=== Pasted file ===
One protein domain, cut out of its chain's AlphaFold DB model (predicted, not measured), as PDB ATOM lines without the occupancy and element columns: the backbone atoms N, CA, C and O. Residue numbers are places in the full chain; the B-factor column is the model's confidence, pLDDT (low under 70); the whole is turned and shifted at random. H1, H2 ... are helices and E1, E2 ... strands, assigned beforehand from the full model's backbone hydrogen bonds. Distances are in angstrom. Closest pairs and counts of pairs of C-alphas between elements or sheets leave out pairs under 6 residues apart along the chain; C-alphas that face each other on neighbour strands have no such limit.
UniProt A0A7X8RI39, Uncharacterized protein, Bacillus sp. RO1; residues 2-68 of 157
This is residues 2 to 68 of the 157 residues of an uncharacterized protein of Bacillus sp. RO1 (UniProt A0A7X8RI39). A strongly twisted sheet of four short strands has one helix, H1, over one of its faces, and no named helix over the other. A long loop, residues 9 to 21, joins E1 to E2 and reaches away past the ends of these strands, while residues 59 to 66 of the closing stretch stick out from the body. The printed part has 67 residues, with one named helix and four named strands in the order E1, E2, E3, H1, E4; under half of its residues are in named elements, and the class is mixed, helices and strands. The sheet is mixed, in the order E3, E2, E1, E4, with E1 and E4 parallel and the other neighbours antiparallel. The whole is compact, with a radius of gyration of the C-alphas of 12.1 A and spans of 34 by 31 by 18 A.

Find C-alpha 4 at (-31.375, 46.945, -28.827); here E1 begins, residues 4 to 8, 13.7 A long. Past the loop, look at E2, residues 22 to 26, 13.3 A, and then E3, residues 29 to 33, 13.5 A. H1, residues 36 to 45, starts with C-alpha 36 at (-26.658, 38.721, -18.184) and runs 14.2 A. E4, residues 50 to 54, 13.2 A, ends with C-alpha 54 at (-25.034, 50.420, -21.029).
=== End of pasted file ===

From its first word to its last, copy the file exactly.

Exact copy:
One protein domain, cut out of its chain's AlphaFold DB model (predicted, not measured), as PDB ATOM lines without the occupancy and element columns: the backbone atoms N, CA, C and O. Residue numbers are places in the full chain; the B-factor column is the model's confidence, pLDDT (low under 70); the whole is turned and shifted at random. H1, H2 ... are helices and E1, E2 ... strands, assigned beforehand from the full model's backbone hydrogen bonds. Distances are in angstrom. Closest pairs and counts of pairs of C-alphas between elements or sheets leave out pairs under 6 residues apart along the chain; C-alphas that face each other on neighbour strands have no such limit.
UniProt A0A7X8RI39, Uncharacterized protein, Bacillus sp. RO1; residues 2-68 of 157
This is residues 2 to 68 of the 157 residues of an uncharacterized protein of Bacillus sp. RO1 (UniProt A0A7X8RI39). A strongly twisted sheet of four short strands has one helix, H1, over one of its faces, and no named helix over the other. A long loop, residues 9 to 21, joins E1 to E2 and reaches away past the ends of these strands, while residues 59 to 66 of the closing stretch stick out from the body. The printed part has 67 residues, with one named helix and four named strands in the order E1, E2, E3, H1, E4; under half of its residues are in named elements, and the class is mixed, helices and strands. The sheet is mixed, in the order E3, E2, E1, E4, with E1 and E4 parallel and the other neighbours antiparallel. The whole is compact, with a radius of gyration of the C-alphas of 12.1 A and spans of 34 by 31 by 18 A.

Find C-alpha 4 at (-31.375, 46.945, -28.827); here E1 begins, residues 4 to 8, 13.7 A long. Past the loop, look at E2, residues 22 to 26, 13.3 A, and then E3, residues 29 to 33, 13.5 A. H1, residues 36 to 45, starts with C-alpha 36 at (-26.658, 38.721, -18.184) and runs 14.2 A. E4, residues 50 to 54, 13.2 A, ends with C-alpha 54 at (-25.034, 50.420, -21.029).